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Adobe & MacroMedia

For heavy-duty webmasters, two of the most important names in software are Adobe and Macromedia. Adobe's main offering for the web is the Acrobat PDF reader, a freely downloadable program that reads files created in the PDF format the same way: as a virtual page (HTML, in contrast, not only has lines that break differently depending on the pixel-size of the browser window, but appears differently depending on the flavor and configuration of the web browser). In addition to PDF writers and readers, Adobe supplies FrameMaker, an XML authoring software, and GoLive, a CSS authoring tool.

While Adobe offers several graphical softwares, Macromedia is a little more focused on web animations and web authoring. Many people may be familiar with DreamWeaver, a pretty big package for creating web pages and populating them with JavaScripts, etc.

In mid-April Adobe acquired Macromedia, as part of a strategy to compete more effectively against Microsoft. Christopher MacKay pointed out some obvious (and still unresolved) questions arising from the merger:

What will be most interesting—as it always is in such cases — will be what survives and what doesn't.
  • Dreamweaver vs. GoLive (DW, I think)

  • Flash vs. SVG (expect to see SVG support tossed on the heap next to LiveMotion)

  • ImageReady vs. Fireworks (hard to say, I haven't used Fireworks)

  • Freehand vs. Illustrator (those who like Freehand like it a lot, and it's survived being moved from Aldus to Altsys to Macromedia. I suspect they'll integrate the Flash-friendly elements into Illustrator and retire it.)

  • FlashPaper vs. PDF (neither will perish)

  • InDesign vs. Quark (oh wait, that's a different acquisition...)

He also points out that Macromedia has sold Fontographer to FontLab, eliminating intra-firm competition between Fontographer and Postscript.

At the heart of this is Adobe's impending battle with Microsoft (c|net; hattip to Ryan). MS has launched Acrylic and Metro; the latter is intended to compete directly with Adobe's PDF standard. Acrylic, incidentally, is based on the software of HK-based Creature House, a company that Engulf&Devour MS acquired. In typical MS fashion, the new software loses functionality (the Acrylic will not run on the Mac, while Expressions did).


22 June 2005

EU Research versus the US variety

This is a post about developing trends, not about the two forming rival blocs. From a comment at Europhobia (Jeff) comes this article in Red Herring (link dead) on the comparative prospects for research in the US and the UE. My own view is that the USA is suffering from market fundamentalism, which means it cannot implement a sound industrial policy (and retain manufacturing jobs) and from sectarian fundamentalism (“Christian” identity politics) which makes it impossible to cultivate future generations of scientists from the ranks of younger children. Here’s a post at Chris Mooney’s site that I agree with; it’s very short as well; here’s “The Flight From America” (via Rue a Nation). However, I do like to read alternative opinions, so let’s have a look at "Can Europe Survive?"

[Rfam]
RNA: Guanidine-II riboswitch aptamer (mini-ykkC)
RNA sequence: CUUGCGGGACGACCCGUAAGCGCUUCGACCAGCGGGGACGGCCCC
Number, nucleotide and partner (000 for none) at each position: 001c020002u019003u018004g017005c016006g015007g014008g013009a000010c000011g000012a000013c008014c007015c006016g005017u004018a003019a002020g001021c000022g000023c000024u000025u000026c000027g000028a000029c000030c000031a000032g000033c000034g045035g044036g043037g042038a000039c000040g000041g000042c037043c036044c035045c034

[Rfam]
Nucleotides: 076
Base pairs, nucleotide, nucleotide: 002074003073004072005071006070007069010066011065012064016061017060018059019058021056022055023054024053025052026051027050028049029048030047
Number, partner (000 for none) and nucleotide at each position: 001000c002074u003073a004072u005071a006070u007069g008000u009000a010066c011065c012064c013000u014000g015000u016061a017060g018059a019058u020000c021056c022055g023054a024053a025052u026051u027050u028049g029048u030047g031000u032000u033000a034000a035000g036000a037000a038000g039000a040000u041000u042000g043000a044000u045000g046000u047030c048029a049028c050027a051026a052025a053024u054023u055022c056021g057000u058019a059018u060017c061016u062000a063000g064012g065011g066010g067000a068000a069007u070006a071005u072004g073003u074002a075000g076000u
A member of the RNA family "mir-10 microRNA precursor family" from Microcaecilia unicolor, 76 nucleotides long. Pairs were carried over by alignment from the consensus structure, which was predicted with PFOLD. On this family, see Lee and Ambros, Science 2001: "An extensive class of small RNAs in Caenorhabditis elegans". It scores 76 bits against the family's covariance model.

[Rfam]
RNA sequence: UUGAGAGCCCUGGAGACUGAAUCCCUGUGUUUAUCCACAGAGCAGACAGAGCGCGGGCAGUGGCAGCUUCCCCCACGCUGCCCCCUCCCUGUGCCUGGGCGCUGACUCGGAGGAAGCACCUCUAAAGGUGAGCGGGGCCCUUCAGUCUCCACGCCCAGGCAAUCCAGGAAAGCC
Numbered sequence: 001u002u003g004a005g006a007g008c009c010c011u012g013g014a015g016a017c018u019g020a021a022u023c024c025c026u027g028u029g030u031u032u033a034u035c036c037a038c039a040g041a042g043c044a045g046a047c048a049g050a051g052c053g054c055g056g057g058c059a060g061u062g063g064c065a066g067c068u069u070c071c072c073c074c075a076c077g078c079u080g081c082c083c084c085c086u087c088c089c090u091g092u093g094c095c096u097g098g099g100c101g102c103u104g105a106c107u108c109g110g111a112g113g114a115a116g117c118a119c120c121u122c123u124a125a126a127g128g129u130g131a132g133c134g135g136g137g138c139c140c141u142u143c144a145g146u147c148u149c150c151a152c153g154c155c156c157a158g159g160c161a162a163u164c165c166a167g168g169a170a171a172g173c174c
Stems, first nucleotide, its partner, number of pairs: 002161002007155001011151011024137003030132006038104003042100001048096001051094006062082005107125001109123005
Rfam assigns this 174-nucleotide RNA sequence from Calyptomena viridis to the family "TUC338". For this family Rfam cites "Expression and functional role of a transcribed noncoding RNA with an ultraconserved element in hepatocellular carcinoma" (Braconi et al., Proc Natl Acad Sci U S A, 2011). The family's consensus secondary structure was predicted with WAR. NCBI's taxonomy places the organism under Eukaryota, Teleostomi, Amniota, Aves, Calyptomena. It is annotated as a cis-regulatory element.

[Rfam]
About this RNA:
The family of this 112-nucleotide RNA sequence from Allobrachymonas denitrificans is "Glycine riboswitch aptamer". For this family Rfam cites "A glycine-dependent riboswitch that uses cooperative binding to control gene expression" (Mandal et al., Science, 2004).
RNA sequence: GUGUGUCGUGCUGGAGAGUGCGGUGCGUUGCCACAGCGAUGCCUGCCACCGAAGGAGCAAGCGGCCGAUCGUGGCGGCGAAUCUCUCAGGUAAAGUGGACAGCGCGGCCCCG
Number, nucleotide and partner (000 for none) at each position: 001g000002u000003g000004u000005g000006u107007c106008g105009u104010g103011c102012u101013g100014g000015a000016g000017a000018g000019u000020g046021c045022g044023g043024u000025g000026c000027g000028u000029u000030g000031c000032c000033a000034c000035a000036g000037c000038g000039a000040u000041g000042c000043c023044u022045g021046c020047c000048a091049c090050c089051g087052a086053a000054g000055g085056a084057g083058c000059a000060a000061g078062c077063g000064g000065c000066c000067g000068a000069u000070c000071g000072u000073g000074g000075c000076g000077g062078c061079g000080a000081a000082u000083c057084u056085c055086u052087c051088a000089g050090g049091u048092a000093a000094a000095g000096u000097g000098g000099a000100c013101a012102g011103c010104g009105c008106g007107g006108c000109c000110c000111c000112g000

Red Herring: Mr. Martikainen, a Finn, started developing a router—hardware that directs streams of data from one computer to another—back in 1982 at VTT, a research institute in Espoo, Finland. The Finnish companies financing the research, including Nokia, didn’t see the potential, so the project was dropped in 1986, shortly before an American startup called Cisco commercialized similar technology. Cisco went on to dominate basic corporate networking gear, with annual sales of more than $23 billion. Mr. Martikainen today works as a professor and researcher; his prototype gathers dust in a university display
They have three such examples, then claim this illustrates a trend. However, there are literally scores of famous American concepts, like fuzzy logic, which could not flourish in US soil. There is no universally correct technical model for implementing technology.
Europe has always produced great science and technology. It just hasn’t been very good at commercializing it. Disruptive technologies like GSM—now the most widely adopted mobile technology in the world—and Linux, open-source software that is arguably the biggest threat that Microsoft has had to face to date, were invented in Europe. So was the web.

By the way, Linux is actually a kernel (by far the most widely used) for the GNU OS. Linux (the kernel) was developed by a large group of volunteers, of whom Linus Torvalds was the predominant one. It's really hard to ascribe a national identity to a program developed by literally thousands of coders working voluntarily around the world, but the GNU project was generally associated with universities in the USA. Linus Torvalds is Finnish. GSM is actually an implementation of TDMA, which is really a generic concept. I'm not trying to deflate EU research here, quite the opposite: I'm just saying that technology doesn't usually have a clear nationality unless you're talking about something so hyper-specific that it has only a few applications.